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Britain set to break from eurozone with cooling core inflation

Britain set to break from eurozone with cooling core inflation
A pedestrian crosses the street outside the Bank of England in London, Britain, 23 January 2023. (Photo: EPA-EFE / TOLGA AKMEN)

Britain’s underlying price pressures are set to diverge with those in the eurozone, with signs of cooling inflation intensifying the debate over whether the Bank of England should halt its cycle of interest rate increases.

Forecasters expect figures due on Wednesday will show core inflation – which excludes volatile food and energy prices – easing to 5.7% in February from 5.8% the month before. A second straight cooling in the UK contrasts with the nations sharing the euro, where core inflation has picked up in each of the last three months.

The figures will feed into the BOE’s knife-edge decision over whether to back another rate rise on Thursday. Expectations for a quarter-point hike from the current 4% faded rapidly last week after the troubles at Silicon Valley Bank and Credit Suisse Group AG rattled markets worldwide.

Forecasters have also predicted that Wednesday’s data will show the headline rate of inflation edging down into single digits for the first time in six months, falling to 9.9%. 

“Core services CPI inflation and private-sector wage growth have undershot the Monetary Policy Committee’s forecast, while financial conditions have tightened markedly since the MPC’s last meeting in early February,” said Samuel Tombs, chief UK economist at Pantheon Macroeconomics. “We think that the committee will vote 6-3 in favour of keeping the bank rate at 4%.”

Most economists expect the BOE’s nine-strong Monetary Policy Committee to push ahead with a quarter-point increase to 4.25% at Thursday’s meeting. That decision, which was near certain two weeks ago, now is on a knife edge with money markets putting the chances close to 50-50.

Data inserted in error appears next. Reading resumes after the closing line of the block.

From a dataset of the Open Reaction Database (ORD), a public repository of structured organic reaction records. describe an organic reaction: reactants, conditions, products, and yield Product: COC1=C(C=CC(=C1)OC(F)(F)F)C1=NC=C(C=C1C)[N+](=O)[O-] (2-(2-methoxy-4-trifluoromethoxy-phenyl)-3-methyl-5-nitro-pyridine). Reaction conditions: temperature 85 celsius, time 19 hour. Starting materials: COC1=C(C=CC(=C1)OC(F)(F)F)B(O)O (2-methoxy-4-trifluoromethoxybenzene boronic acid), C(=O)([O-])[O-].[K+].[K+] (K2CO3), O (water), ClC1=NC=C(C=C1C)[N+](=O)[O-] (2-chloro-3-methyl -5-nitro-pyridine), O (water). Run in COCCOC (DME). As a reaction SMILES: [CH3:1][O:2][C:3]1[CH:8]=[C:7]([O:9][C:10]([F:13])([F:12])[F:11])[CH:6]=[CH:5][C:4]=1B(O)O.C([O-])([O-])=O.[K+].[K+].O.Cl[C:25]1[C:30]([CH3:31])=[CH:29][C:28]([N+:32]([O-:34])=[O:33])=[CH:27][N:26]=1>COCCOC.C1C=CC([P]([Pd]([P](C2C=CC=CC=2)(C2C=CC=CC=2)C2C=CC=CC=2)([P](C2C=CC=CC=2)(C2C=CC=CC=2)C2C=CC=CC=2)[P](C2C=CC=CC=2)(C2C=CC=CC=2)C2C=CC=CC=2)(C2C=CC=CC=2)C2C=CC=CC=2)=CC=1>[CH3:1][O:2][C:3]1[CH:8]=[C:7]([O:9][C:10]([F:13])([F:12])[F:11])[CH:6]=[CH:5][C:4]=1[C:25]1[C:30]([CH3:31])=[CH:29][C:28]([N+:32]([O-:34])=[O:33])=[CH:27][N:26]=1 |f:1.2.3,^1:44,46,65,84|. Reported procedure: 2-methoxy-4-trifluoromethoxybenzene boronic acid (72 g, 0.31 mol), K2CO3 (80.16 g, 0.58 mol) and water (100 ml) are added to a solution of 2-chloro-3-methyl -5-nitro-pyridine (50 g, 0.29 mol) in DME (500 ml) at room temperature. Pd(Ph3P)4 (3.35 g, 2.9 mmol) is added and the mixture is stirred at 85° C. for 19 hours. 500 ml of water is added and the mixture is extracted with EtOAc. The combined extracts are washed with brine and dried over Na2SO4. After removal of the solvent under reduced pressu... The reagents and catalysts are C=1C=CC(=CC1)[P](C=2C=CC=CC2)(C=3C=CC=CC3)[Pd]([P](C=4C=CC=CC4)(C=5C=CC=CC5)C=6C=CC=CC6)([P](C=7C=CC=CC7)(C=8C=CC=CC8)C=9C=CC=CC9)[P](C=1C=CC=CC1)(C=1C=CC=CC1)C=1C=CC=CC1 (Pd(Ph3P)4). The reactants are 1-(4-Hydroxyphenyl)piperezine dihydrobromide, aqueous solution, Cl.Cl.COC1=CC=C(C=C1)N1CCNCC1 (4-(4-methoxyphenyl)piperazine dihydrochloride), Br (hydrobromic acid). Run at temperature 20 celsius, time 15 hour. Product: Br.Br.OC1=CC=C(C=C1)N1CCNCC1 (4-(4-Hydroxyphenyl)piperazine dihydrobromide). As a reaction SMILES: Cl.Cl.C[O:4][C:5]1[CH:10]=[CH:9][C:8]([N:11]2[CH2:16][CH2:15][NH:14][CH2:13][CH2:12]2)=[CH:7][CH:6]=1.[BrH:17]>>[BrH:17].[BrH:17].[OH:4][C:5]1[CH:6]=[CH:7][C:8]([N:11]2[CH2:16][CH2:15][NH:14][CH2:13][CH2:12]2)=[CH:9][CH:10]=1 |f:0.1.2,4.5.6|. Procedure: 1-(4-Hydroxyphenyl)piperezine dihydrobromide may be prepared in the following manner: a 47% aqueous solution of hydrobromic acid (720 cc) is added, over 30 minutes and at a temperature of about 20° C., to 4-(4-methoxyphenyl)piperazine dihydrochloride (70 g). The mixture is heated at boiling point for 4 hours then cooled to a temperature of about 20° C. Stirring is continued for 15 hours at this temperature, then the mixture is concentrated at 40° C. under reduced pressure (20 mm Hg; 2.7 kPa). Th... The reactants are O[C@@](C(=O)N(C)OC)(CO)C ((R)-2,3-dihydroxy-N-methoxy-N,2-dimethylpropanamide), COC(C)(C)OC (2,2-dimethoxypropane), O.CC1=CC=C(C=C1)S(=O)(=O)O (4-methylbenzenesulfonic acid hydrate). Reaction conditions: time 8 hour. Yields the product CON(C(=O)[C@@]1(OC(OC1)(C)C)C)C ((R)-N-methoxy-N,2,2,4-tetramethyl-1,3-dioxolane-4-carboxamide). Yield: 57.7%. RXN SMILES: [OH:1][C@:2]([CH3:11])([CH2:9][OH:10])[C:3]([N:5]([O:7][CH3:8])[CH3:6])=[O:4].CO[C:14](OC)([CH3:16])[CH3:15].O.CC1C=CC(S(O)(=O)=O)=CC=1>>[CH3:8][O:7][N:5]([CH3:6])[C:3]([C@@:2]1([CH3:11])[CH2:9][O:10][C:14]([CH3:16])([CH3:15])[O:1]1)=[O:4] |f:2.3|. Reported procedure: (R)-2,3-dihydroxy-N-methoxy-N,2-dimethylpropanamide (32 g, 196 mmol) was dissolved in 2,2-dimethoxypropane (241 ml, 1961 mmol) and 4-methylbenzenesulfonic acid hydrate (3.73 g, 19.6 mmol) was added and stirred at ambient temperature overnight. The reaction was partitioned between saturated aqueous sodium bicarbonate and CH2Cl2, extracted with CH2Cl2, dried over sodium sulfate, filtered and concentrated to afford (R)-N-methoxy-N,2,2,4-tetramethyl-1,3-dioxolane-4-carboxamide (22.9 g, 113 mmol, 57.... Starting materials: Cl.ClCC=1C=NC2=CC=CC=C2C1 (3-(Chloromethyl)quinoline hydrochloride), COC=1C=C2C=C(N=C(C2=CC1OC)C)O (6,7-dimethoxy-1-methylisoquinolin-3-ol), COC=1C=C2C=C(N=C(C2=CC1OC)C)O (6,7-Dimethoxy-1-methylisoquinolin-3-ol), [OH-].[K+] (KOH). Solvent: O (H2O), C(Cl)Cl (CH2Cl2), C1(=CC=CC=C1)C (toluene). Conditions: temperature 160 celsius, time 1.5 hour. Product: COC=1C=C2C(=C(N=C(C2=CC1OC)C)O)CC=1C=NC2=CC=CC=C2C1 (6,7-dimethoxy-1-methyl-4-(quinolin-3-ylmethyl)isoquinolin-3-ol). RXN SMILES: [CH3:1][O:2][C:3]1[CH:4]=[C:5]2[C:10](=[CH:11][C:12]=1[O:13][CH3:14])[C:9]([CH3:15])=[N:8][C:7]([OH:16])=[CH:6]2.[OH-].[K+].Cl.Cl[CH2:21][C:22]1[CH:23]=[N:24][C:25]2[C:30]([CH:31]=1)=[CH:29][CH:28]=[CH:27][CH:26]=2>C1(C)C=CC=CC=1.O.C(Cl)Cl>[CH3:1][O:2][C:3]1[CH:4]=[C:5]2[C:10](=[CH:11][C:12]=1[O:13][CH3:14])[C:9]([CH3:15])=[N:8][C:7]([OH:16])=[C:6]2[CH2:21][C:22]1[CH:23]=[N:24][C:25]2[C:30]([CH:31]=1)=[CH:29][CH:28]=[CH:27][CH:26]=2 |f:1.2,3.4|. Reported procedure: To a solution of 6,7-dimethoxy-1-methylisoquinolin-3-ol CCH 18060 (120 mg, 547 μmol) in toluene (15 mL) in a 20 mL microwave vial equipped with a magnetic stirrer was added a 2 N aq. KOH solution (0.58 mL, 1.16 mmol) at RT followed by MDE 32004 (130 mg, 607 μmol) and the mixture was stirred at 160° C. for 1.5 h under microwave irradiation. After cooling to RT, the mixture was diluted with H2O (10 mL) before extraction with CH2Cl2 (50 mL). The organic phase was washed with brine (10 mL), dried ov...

Investors are leaning toward just one more hike this year, a sharp retrenchment from expectations earlier this month that rates could hit 5%.

The BOE’s decision is due just a day after the US Federal Reserve’s meeting, where market concerns also are set to dominate. While the European Central Bank shrugged off the turmoil to press ahead with a rate rise last week, the BOE could take its cue from the US central bank’s decision on Wednesday.

BOE governor Andrew Bailey was already striking a more dovish tone than his counterparts at the Fed and ECB even before financial stability concerns spiked.

“Heightened financial stability risks with the collapse of Silicon Valley Bank and emerging uncertainty around global banking stability may warrant a more measured response,” said Sanjay Raja, chief UK economist at Deutsche Bank. The BOE could “err on the side of caution” and leave its key rate unchanged.

BOE officials expect inflation to fall rapidly this year after hitting a peak of 11.1% in October, which marked the highest in 41 years.

Morgan Stanley UK economist Bruna Skarica predicted that the BOE will hold policy steady and pointed to recent inflation data suggesting that “the disinflationary process has started in the UK”.

Others see a hike as the most likely outcome this week, despite falling inflation.

“We currently expect a majority of the MPC to vote for a 25 basis point rise this month,” said Andrew Goodwin, chief UK economist at Oxford Economics. “Much depends on market movements over the next few days. If markets worsen, a rate rise could be delayed to May or cancelled altogether.”

Ross Walker at NatWest thinks it’s conceivable that rates remain unchanged but “we expect more conventional macroeconomic considerations will prevail” and deliver an increase.

Forecasters at Goldman Sachs even expect inflation to be below the BOE’s 2% target by the end of the year. BM/DM


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